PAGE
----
According to Rosenhaus, AD&NO’s hottest-selling items are their kite-shaped and triangular mirrors, along with their “Two Diamonds” coffee table, which was a Martha Stewart American Made Award finalist in 2014.
AD&NO products are sold in Austin, Nashville, Los Angeles, and New York, but Rosenhaus would like to keep some of AD&NO’s work closer to home. “We want to get out there to more of the architects and interior designers locally because we work with so many out of state,” she says.
“We want people to know what we’re capable of and that we’re here, because it’s a lot easier for everybody being local.”
Abir Ali and Andre Sandifer can finish each other’s sentences. That’s bound to happen when you’ve been designing and crafting furniture together for 10-plus years — especially if during that time, you married each other, too.
Ali, a Detroit native, and Sandifer, a Grand Rapids native, began collaborating on furniture design after meeting at the University of Michigan where they studied architecture. The couple developed their furniture business in Ann Arbor before moving to Chicago. After several years, they moved to Detroit, recognizing that with clients spread out across the country, home base could be anywhere.
In 2011, they set up shop at the Russell Industrial Center where Sandifer continued working with sustainably sourced hardwoods — his material of choice while in Chicago.
“Hardwoods have their own character,” Sandifer says. “But they also have their limits. So a lot of pieces that we have sort of challenge or push the hardwoods to their limit.”
Aside from natural wood, Ali Sandifer pieces are also characterized by their straight-lined forms and original details like the rounded edges that carry through several of the pieces in their retail line.
“We always say we want our pieces to be as beautiful as they are intelligent,” Ali says.
As such, there’s also a strong emphasis on functionality.
“A lot of the pieces that we do are focused around storage and sort of being playful with storage,” Sandifer says.
“And being versatile with storage,” Ali adds. “Technology changes all the time. So if we started out with something for a book or a newspaper, it also has to work with a tablet or whatever else.”
In terms of style, Ali Sandifer also strives for originality.
“We like to say that (our furniture) is mid-century,” Sandifer says. “But it embodies a sort of a timeless aesthetic. A lot of our pieces, you really don’t know what era it’s in.”
“Or what country its origin is,” Ali says, adding to her husband’s thought.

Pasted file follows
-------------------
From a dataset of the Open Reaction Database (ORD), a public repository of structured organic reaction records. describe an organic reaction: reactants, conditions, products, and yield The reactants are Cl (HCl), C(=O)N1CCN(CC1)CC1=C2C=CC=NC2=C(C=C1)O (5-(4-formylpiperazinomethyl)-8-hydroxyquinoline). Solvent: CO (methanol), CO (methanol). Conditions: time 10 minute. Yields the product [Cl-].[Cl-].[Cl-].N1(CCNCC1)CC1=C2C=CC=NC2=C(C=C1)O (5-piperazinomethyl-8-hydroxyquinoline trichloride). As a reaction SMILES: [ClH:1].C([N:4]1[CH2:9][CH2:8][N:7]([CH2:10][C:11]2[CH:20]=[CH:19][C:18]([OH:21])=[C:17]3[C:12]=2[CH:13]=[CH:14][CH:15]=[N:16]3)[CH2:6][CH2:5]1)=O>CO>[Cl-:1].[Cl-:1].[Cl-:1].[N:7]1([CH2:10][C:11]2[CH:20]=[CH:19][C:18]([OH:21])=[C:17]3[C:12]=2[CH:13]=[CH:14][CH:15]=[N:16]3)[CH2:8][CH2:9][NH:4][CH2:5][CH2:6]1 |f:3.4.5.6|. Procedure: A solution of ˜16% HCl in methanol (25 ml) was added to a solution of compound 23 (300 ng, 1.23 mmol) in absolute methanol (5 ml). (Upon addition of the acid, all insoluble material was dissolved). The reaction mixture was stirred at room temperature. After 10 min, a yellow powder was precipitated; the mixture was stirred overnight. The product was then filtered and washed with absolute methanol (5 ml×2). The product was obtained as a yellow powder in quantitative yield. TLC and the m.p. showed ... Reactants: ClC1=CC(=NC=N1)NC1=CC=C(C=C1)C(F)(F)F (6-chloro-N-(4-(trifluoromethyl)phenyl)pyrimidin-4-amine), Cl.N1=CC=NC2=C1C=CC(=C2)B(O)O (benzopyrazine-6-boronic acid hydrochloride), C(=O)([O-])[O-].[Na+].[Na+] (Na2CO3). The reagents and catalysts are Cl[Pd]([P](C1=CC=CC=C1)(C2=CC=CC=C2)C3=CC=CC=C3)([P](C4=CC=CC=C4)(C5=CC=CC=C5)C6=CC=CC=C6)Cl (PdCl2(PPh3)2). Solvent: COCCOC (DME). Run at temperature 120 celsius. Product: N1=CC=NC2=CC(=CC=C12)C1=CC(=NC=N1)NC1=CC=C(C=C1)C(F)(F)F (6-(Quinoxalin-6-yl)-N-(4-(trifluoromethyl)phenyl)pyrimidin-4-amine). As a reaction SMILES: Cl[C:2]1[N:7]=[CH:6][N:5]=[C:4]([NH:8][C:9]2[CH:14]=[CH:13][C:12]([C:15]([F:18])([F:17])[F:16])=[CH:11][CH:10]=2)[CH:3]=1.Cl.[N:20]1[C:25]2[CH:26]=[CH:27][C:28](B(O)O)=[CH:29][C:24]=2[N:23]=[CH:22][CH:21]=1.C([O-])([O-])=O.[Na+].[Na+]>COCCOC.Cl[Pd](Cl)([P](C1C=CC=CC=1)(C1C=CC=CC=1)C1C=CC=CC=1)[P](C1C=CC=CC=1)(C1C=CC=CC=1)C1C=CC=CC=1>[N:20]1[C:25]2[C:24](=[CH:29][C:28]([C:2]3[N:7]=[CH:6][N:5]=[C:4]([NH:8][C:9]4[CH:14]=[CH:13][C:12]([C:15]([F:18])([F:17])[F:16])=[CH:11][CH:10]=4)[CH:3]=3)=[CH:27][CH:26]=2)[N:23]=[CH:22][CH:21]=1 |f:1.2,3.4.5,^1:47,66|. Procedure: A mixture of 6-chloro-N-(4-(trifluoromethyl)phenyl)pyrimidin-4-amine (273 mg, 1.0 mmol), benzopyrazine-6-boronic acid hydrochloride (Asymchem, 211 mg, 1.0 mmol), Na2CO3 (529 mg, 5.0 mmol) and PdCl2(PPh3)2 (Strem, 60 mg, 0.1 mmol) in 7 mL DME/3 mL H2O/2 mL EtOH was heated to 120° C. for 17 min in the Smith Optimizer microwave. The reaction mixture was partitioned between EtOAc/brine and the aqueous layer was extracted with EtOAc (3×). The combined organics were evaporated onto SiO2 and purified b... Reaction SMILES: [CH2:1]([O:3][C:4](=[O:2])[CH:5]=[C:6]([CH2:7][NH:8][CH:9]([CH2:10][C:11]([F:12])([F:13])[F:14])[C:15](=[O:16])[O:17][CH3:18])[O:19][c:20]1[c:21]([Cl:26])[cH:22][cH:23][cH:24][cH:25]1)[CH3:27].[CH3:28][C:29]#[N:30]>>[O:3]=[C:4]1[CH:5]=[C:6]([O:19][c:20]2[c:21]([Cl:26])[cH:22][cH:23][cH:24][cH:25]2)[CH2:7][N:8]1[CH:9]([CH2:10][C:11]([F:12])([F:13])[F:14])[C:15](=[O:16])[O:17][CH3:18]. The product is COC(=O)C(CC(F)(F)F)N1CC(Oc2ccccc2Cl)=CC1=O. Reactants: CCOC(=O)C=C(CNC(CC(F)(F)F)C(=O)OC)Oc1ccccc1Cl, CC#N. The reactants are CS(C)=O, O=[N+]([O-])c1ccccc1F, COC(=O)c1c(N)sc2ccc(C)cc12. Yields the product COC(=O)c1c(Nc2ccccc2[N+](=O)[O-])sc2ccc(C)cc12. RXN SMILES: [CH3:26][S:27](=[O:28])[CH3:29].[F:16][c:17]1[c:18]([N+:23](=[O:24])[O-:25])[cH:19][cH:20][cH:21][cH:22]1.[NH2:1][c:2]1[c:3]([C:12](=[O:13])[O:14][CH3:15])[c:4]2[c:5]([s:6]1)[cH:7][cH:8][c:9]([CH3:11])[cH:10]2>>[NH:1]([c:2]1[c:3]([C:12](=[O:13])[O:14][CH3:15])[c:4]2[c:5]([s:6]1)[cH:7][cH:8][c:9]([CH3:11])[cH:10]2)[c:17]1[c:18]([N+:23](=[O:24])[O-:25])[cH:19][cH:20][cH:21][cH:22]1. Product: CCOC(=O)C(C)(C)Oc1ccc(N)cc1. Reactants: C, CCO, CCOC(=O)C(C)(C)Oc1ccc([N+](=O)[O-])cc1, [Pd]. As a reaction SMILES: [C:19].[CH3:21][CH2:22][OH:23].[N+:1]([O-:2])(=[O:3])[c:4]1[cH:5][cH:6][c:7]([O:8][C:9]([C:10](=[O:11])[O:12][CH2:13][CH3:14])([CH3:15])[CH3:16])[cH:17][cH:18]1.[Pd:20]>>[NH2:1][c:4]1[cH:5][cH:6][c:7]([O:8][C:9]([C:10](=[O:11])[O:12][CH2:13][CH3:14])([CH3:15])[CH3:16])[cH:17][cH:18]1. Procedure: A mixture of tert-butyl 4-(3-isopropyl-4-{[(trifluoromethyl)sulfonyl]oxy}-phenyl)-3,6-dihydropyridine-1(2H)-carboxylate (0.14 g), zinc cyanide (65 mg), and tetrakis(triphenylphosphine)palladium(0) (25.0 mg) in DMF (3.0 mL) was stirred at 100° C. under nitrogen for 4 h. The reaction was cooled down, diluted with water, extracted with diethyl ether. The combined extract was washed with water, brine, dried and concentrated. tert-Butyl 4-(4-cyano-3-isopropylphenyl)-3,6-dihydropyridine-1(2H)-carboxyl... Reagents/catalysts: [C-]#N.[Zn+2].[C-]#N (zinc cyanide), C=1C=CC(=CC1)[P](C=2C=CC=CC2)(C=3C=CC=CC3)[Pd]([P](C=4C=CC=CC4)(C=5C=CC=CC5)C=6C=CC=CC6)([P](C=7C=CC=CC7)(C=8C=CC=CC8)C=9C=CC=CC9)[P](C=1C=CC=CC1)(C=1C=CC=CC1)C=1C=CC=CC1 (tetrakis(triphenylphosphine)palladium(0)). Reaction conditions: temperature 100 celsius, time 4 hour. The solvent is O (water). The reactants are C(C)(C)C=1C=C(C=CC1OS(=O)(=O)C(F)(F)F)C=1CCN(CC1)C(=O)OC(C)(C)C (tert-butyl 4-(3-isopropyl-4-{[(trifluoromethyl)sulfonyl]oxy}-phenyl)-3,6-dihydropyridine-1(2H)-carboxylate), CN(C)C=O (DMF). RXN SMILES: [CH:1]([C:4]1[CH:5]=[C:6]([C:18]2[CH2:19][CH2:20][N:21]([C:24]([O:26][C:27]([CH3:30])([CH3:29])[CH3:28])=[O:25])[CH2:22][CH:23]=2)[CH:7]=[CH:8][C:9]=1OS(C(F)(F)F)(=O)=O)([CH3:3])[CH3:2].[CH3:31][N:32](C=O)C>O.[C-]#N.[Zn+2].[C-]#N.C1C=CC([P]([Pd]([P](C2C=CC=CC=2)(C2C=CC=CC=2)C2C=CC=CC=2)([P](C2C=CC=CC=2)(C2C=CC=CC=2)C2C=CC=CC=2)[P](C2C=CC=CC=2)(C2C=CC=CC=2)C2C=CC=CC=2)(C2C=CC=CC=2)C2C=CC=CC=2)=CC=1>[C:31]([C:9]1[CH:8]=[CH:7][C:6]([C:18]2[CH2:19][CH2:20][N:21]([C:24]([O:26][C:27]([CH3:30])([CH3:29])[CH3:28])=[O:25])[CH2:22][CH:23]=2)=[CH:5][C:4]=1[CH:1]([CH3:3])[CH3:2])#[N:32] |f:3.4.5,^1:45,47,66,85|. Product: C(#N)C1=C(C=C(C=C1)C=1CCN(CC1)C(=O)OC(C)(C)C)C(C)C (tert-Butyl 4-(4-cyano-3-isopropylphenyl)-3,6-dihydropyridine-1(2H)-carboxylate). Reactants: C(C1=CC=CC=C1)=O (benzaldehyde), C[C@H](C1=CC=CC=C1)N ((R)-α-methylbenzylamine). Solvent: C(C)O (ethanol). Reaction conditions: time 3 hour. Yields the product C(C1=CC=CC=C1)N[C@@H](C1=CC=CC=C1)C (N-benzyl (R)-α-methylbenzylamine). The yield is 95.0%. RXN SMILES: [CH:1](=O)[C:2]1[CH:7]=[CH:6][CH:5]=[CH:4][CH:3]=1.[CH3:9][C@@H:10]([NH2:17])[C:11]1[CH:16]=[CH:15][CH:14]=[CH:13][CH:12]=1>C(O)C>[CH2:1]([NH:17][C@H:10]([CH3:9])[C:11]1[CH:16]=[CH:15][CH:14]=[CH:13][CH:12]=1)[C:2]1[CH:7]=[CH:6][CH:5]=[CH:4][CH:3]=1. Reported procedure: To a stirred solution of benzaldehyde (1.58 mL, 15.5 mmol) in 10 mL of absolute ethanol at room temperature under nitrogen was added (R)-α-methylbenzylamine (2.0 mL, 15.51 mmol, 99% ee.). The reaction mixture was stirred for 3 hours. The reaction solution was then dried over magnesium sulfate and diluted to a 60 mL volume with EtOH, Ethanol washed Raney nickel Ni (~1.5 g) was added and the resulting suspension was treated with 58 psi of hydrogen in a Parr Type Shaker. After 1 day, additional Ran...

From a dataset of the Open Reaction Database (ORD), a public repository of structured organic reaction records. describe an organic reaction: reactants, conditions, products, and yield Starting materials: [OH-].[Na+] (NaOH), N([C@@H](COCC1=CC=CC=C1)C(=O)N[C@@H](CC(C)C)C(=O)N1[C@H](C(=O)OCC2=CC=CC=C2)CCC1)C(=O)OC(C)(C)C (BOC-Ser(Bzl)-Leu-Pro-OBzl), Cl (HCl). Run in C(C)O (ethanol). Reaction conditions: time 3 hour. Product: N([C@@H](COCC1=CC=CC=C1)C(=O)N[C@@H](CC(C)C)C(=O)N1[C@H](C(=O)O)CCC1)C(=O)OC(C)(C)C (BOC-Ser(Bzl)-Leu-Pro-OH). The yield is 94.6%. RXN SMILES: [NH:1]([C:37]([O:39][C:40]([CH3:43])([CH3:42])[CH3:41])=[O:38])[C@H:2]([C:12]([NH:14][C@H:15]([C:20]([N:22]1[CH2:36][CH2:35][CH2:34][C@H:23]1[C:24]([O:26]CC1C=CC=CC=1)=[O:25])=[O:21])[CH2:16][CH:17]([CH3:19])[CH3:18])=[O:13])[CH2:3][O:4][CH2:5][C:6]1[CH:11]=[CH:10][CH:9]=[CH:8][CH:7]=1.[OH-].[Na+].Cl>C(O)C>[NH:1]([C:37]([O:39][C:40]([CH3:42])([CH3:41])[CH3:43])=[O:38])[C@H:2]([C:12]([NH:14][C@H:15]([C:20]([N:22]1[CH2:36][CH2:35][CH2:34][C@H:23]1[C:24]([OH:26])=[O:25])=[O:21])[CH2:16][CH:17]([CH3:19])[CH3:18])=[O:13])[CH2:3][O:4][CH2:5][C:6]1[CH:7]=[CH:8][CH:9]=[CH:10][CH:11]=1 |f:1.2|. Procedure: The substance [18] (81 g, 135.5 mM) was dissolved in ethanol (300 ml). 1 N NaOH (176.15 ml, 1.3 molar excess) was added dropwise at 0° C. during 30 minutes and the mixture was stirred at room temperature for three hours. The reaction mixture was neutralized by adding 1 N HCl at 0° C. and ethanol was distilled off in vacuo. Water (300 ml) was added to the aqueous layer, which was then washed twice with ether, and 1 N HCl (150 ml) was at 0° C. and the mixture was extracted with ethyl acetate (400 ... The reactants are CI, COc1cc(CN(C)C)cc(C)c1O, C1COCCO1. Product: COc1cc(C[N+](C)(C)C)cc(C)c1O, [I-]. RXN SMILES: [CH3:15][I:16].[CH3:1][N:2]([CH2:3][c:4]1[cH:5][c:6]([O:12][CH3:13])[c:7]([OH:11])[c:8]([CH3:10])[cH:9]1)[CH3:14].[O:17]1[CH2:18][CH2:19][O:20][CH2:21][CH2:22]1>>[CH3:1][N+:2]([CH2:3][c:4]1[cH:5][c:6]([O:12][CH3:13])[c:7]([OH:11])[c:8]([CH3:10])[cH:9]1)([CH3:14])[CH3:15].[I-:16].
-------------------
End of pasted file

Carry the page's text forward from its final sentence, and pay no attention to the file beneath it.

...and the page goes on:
Floyd grew out of a common problem among city dwellers: what to do with your furniture when you move. The answer: Get it to move with you.
Kyle Hoff designed the company’s flagship product, the Floyd Leg, after moving from Ann Arbor to San Francisco to Chicago to Detroit, making the better part of those journeys with the same Ikea bed frame in tow.
“I probably have the record for assembles and disassembles of (that) bed because I was very vigilant about not throwing that thing away,” the 28-year-old Hoff says.
Recognizing the need for something more lasting and portable, Hoff developed the leg — a steel, clamp-on product — that allows customers to create a table from any flat surface.
The idea intrigued a fellow Corktown resident, Alex O’Dell. Hoff had the early prototype in his room, O’Dell says. “It was a really powerful concept to be able to take something like that and collapse it so easily and have it move with you.”
In January 2014, the two University of Michigan graduates launched a Kickstarter campaign, eventually raising more than $250,000.
Since then, Floyd products have been sold in over 30 countries (their main markets being New York City and Tokyo), and manufacturing has expanded beyond Detroit to Chicago and Akron, Ohio.
The company’s products have been featured in The New York Times, GQ, and a bevy of home design websites. Hoff and O’Dell say that while they’re interested in reaching a wider customer base, they also want to make sure they expand their business to scale.
“We’re making what are very small products,” Hoff says. “But I think the effect they have on how people live in cities, how people are consuming, can be very large.”